Any news about if the churches are remaining open through some other agency
would be appreciated.
I'm just back from my first
visit to Venice in almost two years and so I've been adding useful facts and
fab photos like fury! Rare visits to
Giovanni di Malta and
have lead to major updates, and next I'll be feeding in some books
and guides that I picked up.
I'm just back from a week
in Ferrara and Bologna with plenty of photos and words to add to my
Bologna pages in the coming weeks, before next month's trip to
Preparing myself for a trip
to Venice in November, making a list of possible odd church
openings and passing a list of updates needing updating over to
Terry H, who provided sterling help last July and is in Venice now,
has provided much good news and up-to-date updates. Both
(Byzantine icon and revetment) and
Giovanni di Malta (Bellini altarpiece) have guaranteed
opening times until the 24th of November, due to their hosting art
exhibitions - Biennale-related but not official satellites, hence
the news of them being slow to arrive. This is looking like becoming
a fashionable way to staff the opening of some churches and follows
the even bigger deal of the even bigger
opening in March 2019 as Ocean Space and currently housing an
exhibition until September 29th 2019. Furthermore the building work
San Sebastiano, long a noisy
building-site experience, seems to be coming to an end. A
long-suffering attendant told a recent visitor that it was hoped
that the work would finally finish in October. Currently only the
right side of the nave is still blocked off.
Good news all around!
The month of May saw
updates adding news about the sudden opening of
for an art installation and I've been swapping some photos with
nicer spruced-up versions, replacing some of the small ones I'd made to
lower my bandwidth, which has stopped being a problem.
It seems that guidebooks are waning in popularity, what with the
internet and all. It's still gratifying to get good plugs in them,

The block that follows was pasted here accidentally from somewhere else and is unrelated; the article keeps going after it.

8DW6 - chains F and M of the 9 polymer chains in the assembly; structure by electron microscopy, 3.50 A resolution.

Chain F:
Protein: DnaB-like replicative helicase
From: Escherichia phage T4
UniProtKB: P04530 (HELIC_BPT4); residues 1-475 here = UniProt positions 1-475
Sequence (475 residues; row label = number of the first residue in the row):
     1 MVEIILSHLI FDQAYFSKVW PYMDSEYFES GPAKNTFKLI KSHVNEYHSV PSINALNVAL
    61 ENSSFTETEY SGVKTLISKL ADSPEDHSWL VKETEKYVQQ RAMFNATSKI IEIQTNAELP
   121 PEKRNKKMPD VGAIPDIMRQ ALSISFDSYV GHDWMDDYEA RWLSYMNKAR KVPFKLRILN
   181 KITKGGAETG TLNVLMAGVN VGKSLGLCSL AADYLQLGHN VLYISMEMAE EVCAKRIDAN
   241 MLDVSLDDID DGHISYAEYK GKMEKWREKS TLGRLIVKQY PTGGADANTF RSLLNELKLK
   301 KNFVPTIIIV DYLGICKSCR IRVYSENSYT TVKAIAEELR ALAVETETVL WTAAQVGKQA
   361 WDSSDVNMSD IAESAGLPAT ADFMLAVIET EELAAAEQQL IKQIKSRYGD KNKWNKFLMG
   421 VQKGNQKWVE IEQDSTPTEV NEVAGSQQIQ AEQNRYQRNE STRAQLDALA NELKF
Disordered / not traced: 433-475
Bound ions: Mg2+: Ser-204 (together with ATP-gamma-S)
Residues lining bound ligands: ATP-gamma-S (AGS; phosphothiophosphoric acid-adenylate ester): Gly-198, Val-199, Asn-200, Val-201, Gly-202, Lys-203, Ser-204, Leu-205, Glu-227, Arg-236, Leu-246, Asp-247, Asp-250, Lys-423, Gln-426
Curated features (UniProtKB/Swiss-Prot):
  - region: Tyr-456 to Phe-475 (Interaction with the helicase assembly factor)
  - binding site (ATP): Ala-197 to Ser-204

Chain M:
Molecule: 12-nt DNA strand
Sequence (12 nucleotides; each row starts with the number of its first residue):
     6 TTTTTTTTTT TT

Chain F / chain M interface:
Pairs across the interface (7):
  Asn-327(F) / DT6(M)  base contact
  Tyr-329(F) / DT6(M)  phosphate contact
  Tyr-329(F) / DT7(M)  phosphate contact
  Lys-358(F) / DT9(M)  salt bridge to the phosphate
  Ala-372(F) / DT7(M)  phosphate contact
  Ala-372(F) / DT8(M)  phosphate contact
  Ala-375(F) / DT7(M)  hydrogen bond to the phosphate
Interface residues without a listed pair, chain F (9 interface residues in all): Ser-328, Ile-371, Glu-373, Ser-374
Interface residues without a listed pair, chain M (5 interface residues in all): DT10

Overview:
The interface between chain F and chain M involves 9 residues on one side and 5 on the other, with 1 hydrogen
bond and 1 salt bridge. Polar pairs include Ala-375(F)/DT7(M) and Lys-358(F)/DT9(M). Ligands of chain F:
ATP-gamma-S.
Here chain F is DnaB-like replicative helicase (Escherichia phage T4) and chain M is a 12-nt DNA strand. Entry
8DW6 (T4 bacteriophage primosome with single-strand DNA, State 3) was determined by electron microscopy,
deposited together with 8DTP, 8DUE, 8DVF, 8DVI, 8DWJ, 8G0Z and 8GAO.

like the new edition of the Rough Guide to Venice and the Veneto,
from which comes the scan below.
Recent reading about
Palladio has added some fascinating bits of content. For example
I've been able to add to the fact that in 1204 the body of Saint
Lucy was brought to
San Giorgio Maggiore, but that her
feast day celebrations on the December 13th became so popular that
after a storm resulted in the deaths of many people in 1280 her body
was moved to the church of
Santa Lucia in Cannaregio, the fact
that the disgruntled monks here held onto an arm relic. I've also
added a photo of the
Redentore interior that shows that
until 1950 there were monochrome grisaille figures, like cardboard
cut-outs, in imitation of sculpture, in niches in the nave.
Improvement rather than expansion is my goal this year. A trip to
Venice in September has been booked too, my last visit being January
Correspondent Harry C
San Giobbe has reopened, but that the apse is still
closed off. He also oddly found
San Samuele open. There was no
information about times that he could see but 'there was a notice
saying a guidebook was available from the Sacristan (if you knew
where to find him!)' He also found
San Beneto closed, like everyone
else, despite promises that it is now to be open. I've written to
Chorus for clarification re. San Giobbe, but I've had no reply, and
don't really expect one.
I may have missed the recent Tintoretto
exhibitions but I have the catalogue of the big Palazzo Ducale/Washington
one and I'm working through the index's references to churches and adding
much to the Tintoretto-related content here, and I've only got to
Season's Greetings! No new pages
were begun in 2018 but Bologna, the newest page here, got solidly
improved after a visit.
There was no visit to Venice for me this year, despite the lure of the
Tintoretto exhibitions, but a trip is planned for 2019, to
take in the Biennale and a tie-in exhibition devoted to the